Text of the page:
When it comes to the ultra-talented McClelland Barclay, there may be no other artist recognized as an early 20th century American illustrator whose work touches so many areas of collecting. In addition to his illustrations for varied advertisements, magazines, war effort posters, and calendars, he also designed bowls, boxes, trays, bookends, desk accessories, wall hangings, and even pieces of costume jewelry that are highly regarded by today’s collectors.
After a very successful run as an artist prior to his enlistment in the navy during World War II, Barclay lost his life at the age of 51 aboard a landing craft torpedoed by a Japanese vessel in the Pacific theatre. The United States most certainly lost a brave and talented serviceman at that time, but his name and his art live on as collectors continue to pay tribute to this talented man.
Barclay’s Famous Illustrations
Many collectors of militaria know Barclay for his work illustrating World War II notables like Generals Eisenhower and McArthur. The stories of how he dressed fellow servicemen in garb to emulate these famous men so he could paint them are quite entertaining. Collectors also seek the posters he illustrated supporting recruitment slogans, anti-propaganda messages, and other World War II-related imagery.
Other folks recognize magazine covers by Barclay that appeared on many periodicals in the 1930s and early ‘40s including The Saturday Evening Post, Ladies Home Journal and Pictorial Review among others.
These often feature pretty women in poses popular during that era, as do the advertising calendars he’s know for like the one illustrating this article.
Barclay also did some very famous illustrations for Ford Motor Company’s “Body by Fischer” campaign. An original 1920s oil painting of these renderings can be worth thousands today when offered to an avid collector of Barclay’s work or a collector of automobile memorabilia.
Those wanting a Barclay illustration from the Ford campaign at a more affordable price can often locate magazine advertisements torn from periodicals and sold individually, especially at book and paper shows. For $25 or less you can purchase an ad originally featured in a 1928 issue of Country Gentleman depicting a stylish couple along with the Fisher logo.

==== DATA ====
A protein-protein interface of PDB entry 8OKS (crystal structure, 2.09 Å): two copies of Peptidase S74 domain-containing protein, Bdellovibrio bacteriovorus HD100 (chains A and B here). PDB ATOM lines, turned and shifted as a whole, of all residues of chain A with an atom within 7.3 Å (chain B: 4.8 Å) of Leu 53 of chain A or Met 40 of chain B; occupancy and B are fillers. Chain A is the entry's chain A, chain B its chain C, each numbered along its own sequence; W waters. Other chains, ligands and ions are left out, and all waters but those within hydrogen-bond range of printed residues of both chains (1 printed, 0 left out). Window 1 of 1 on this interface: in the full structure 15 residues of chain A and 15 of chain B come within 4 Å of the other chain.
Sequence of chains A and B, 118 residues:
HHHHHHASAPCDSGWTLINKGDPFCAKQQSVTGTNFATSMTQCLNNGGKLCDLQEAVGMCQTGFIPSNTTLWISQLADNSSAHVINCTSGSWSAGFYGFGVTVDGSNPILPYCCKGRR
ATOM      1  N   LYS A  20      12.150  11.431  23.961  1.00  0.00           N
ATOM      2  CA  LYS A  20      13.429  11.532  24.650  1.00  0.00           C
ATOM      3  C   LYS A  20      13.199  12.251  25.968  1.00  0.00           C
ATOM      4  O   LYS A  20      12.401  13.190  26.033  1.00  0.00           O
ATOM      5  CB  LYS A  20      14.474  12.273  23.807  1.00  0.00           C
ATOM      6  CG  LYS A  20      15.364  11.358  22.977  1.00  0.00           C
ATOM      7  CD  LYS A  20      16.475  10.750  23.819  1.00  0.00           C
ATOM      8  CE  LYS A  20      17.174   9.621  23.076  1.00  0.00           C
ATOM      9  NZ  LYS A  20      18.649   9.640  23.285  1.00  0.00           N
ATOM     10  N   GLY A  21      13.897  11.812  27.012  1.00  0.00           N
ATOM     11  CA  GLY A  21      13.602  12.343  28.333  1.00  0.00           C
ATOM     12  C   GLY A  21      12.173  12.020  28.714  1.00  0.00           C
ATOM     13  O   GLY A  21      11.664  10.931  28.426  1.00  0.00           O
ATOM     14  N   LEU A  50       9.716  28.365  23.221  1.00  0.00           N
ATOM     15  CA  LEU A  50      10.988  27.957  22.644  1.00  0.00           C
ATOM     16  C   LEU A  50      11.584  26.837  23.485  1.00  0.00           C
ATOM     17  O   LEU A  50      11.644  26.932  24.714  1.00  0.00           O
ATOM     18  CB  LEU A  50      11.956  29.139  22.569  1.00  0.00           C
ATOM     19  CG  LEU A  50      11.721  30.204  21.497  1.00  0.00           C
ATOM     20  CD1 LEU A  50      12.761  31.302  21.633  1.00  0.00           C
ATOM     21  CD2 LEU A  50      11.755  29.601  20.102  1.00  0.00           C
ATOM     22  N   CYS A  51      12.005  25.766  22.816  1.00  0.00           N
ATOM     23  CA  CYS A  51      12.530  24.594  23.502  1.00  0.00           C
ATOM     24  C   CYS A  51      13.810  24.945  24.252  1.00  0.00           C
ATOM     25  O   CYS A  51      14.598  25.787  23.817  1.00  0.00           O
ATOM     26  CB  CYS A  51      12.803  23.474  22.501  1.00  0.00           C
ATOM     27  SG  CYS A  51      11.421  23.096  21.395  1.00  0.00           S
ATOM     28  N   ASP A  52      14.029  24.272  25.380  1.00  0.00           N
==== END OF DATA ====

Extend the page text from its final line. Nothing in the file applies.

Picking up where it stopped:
For this type of superb work, Barclay was awarded the Art Directors Club Medal posthumously in 1944 “in recognition of his long and distinguished record in editorial illustration and advertising art and in honor of his devotion and meritorious service to his country as a commissioned officer of the United States Navy.”
Other Wares Designed by Barclay
What many people don’t realize about this notable artist is that he designed many other items that were distributed by the McClelland Barclay Art Company in the 1930s. These utilitarian and decorative household objects were manufactured of metal and included bowls, boxes, trays, bookends, desk accessories, and wall hangings.
Through these cast pieces, Barclay exhibited his talent as a sculptor. While some of the simpler items like leaf shaped bowls and flower shaped pin dishes can still be found for quite reasonable prices, his more elaborate designs, especially those featuring animal sculptures, usually bring $200 and up, especially when sold at auctions where the work of great American illustrators is featured.
Another lesser-known product of Barclay’s design skill is the jewelry bearing his name. Most of the rhinestone costume jewelry he produced was made during the 1930s with a very distinctive Art Deco look. He also produced intricately designed sterling silver jewelry in the early 1940s, which can be even harder to locate than the rhinestone pieces.
Today collectors seek both types of jewelry, but usually prefer one over the other. Rhinestone pins can be purchased in the $75-$150 range while necklaces and bracelets usually sell for more than $150 apiece. Sterling silver jewelry items with the McClelland Barclay mark usually sell for $150-300 each, or more, when they come up for sale.